Time magazine has put Donald Trump Jr. on its cover page with an aptly curated tag – ‘red-handed’ and the Twitter handle of the magazine has tweeted an interesting video about it.

The video highlights words like ‘Russia – Clinton – private and confidential – info – Trump Jr. writing I love it – very high level and ultra-sensitive information’ – from Trump Jr. email conversation to on possibility of getting damaging information about Hillary Clinton that he himself had tweeted after the New York Times story about his meeting with a Russian lawyer with Kremlin connection in June 2016 that promised compromising and sensitive information about the democratic rival of his father Donald Trump Sr.

While releasing the email chain, Trump Jr. had claimed that he was doing so in order to be totally transparent. Trump Sr. appreciated it saying his son Donald did a good job and he was open, transparent and innocent. Trump Sr. then went on to add his routine line about the ongoing FBI probe into Russian meddling into last year’s US presidential election – ‘this is the greatest Witch Hunt in political history. Sad!’

But the New York Times immediately hit back saying that Trump Jr. was forced to do so as he was aware that the Times was going to release the email conversation. Trump Jr. act has brought a storm in America as it has effectively shut down all those tall claims by Donald Trump, his family and his associates that the whole story about Russian collusion was fake and phony and they had nothing to do with Russians.

Both, Trump Sr. and Trump Jr. used to claim in past that there could not be a bigger lie than the alleged Russian help for the Trump campaign. But the email conversation clearly proves that the Trump campaign team was in touch with Russians irrespective of the fact the email chain doesn’t prove that the Trump team indeed colluded with the Russians. And it has changed the whole discourse about the affair in the American political and media circles with experts even asking if Donald Trump Jr. can go to jail for it.



Liu Xiaobo, 61, a university professor turned human rights activist, who was China’s most known figure raising voice for democracy and political reforms in a country fettered in autocratic chains of one-party dictatorial regime since 1950 has died from terminal liver cancer while in custody. He was China’s leading dissident voice and human rights activist.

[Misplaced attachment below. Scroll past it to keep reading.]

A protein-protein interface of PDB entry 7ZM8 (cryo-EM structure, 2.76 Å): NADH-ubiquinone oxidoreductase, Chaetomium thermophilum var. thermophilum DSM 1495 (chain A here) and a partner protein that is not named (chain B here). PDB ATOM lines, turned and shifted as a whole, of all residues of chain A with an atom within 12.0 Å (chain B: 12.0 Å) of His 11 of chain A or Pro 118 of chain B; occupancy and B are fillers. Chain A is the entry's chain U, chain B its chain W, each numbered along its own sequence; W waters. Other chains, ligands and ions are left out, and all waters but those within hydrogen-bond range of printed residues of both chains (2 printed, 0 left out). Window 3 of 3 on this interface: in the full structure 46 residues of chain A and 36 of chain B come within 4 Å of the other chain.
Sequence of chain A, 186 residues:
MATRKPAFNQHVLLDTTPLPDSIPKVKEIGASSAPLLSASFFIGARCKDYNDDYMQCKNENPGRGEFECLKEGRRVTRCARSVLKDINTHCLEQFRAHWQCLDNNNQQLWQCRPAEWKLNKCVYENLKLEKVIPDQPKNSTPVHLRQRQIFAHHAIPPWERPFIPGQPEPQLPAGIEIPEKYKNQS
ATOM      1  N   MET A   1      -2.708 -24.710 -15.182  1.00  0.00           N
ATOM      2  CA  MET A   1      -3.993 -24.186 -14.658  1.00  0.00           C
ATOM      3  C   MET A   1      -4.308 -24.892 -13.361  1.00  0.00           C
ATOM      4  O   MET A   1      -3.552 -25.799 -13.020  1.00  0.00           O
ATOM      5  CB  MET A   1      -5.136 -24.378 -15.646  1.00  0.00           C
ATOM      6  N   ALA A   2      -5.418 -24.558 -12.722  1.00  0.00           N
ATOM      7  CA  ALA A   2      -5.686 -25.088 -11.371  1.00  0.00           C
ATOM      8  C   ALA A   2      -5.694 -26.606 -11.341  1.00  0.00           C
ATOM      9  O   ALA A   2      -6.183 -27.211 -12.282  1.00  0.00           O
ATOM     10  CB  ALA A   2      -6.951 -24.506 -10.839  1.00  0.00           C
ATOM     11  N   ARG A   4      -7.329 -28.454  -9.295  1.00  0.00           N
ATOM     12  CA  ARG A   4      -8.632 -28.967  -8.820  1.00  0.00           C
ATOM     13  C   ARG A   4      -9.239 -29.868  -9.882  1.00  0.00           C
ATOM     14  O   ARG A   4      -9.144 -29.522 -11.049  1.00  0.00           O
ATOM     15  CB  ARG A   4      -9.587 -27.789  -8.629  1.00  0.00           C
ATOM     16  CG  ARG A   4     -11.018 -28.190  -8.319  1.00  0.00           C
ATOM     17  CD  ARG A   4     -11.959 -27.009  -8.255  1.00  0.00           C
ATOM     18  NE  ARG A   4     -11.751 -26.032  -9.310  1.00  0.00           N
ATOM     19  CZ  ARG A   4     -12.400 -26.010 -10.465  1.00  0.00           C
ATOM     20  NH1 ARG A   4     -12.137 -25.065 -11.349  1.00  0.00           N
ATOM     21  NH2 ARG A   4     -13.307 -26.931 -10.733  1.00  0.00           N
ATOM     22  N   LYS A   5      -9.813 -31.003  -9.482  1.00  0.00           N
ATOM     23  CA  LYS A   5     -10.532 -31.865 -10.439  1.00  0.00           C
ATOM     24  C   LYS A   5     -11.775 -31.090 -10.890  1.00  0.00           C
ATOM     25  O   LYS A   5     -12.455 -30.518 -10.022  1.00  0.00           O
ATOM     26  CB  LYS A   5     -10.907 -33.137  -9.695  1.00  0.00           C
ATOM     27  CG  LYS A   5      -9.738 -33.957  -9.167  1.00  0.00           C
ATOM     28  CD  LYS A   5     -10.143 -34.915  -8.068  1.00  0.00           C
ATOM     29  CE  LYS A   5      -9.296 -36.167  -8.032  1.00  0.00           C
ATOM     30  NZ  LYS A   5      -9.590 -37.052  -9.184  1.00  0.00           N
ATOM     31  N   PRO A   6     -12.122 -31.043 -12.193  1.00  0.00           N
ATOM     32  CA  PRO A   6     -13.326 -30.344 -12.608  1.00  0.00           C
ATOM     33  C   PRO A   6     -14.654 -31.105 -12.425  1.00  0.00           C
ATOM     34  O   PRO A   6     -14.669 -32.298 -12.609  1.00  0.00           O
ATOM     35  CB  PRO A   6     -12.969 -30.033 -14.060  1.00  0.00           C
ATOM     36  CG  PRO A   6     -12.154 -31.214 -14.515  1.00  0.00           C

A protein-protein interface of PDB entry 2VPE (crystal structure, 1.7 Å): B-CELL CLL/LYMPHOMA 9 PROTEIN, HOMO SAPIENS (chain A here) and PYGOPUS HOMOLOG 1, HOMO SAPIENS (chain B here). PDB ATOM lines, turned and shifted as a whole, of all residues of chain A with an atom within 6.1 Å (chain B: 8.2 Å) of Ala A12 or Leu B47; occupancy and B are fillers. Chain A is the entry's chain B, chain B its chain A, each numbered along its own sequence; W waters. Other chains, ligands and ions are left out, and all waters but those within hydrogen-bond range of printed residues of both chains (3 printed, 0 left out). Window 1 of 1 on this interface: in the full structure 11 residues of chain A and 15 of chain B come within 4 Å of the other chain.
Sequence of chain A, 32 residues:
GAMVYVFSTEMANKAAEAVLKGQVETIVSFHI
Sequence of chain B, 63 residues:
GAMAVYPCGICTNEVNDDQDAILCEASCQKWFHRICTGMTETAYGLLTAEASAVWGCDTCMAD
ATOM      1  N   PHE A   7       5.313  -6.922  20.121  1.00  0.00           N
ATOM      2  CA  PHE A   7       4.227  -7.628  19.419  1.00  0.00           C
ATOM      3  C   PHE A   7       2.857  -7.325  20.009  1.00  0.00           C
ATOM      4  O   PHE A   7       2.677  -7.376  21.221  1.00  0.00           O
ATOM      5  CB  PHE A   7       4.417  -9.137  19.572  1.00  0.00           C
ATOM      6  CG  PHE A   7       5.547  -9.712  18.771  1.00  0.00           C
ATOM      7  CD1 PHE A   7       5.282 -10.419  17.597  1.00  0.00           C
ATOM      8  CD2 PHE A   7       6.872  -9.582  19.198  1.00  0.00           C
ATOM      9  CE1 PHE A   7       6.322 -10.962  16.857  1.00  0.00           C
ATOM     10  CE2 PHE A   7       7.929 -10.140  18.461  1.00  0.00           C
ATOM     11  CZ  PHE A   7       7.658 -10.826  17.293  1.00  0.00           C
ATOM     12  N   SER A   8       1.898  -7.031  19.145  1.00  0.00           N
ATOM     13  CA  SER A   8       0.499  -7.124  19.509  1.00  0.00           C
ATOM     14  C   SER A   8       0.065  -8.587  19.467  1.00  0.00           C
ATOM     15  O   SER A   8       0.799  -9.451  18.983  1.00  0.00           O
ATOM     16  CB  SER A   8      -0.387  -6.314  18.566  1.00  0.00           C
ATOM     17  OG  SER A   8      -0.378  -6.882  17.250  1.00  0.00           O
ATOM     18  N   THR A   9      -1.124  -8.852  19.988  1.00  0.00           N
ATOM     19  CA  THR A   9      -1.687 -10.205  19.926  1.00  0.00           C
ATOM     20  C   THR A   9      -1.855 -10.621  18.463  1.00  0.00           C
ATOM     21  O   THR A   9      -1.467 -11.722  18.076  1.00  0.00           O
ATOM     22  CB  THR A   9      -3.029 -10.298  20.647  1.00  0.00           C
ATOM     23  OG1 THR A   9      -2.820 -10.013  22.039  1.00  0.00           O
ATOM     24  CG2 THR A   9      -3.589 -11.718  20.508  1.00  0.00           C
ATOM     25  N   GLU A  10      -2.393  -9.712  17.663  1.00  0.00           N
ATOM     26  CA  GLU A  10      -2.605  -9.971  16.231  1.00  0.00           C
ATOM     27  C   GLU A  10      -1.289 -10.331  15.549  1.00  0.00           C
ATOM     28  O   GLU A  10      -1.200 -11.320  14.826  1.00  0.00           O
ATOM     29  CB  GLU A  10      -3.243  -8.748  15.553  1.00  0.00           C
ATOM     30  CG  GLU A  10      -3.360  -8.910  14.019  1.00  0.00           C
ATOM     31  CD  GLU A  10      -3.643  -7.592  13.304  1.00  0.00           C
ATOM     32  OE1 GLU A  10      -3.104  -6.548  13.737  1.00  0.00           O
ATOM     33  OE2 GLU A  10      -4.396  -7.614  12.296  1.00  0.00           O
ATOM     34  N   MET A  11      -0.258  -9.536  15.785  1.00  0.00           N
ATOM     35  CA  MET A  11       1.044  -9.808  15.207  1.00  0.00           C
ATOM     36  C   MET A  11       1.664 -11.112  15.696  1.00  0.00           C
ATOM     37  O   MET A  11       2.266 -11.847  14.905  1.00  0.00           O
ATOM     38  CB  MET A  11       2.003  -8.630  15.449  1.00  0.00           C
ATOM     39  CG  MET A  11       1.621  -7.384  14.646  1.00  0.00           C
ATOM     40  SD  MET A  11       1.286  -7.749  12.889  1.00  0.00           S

Liu Xiaobo had been a cynosure for the Chinese power elite ever since 1989 when he took part in protests on the Tiananmen Square as a young academician. China had arrested him four times – the last in 2008. He was detained in December 2008 and sentenced to 11 years in prison in December 2009 for inciting subversion of state power.

The world tried to sent China a message by selecting him for 2010 Nobel Peace Prize. China, a hell for human rights and political reform activists, responded to the decision saying the decision was totally wrong and unacceptable and started threatening countries to boycott the Award Ceremony on December 10, 2010. The Nobel Award ceremony was held with an empty chair representing him.

The power elite of the Chinese Communist Party moved swiftly to crush the every possible mention of Liu Xiaobo in China. They put Liu’s wife Liu Xia under house arrest the very day the Norwegian Nobel Committee announced its decision, i.e., October 8, 2010. She has been languishing in such forced conditions since then amid repeated calls by the international community to release her, a call that has got a renewed urge after demise of Liu.

China systematically killed Liu by incarcerating him in tough prison conditions and denying him the medical care that he required, something that deteriorated his health to life threatening condition ultimately. Domestic protests and international outrage mean nothing for China, death of Liu from terminal liver cancer once again proves. The Norwegian Nobel Committee has termed the death as premature and saying that China bears a heavy responsibility for it.

The 2010 Nobel Peace Prize to Liu was first to any Chinese while still being in China and with his death in captivity, he has become also the first Nobel Peace laureate die in custody in almost eight decades. Before him, German pacifist Carl von Ossietzky, who was awarded Nobel Peace Prize in 1935, had died in Nazi custody in 1938.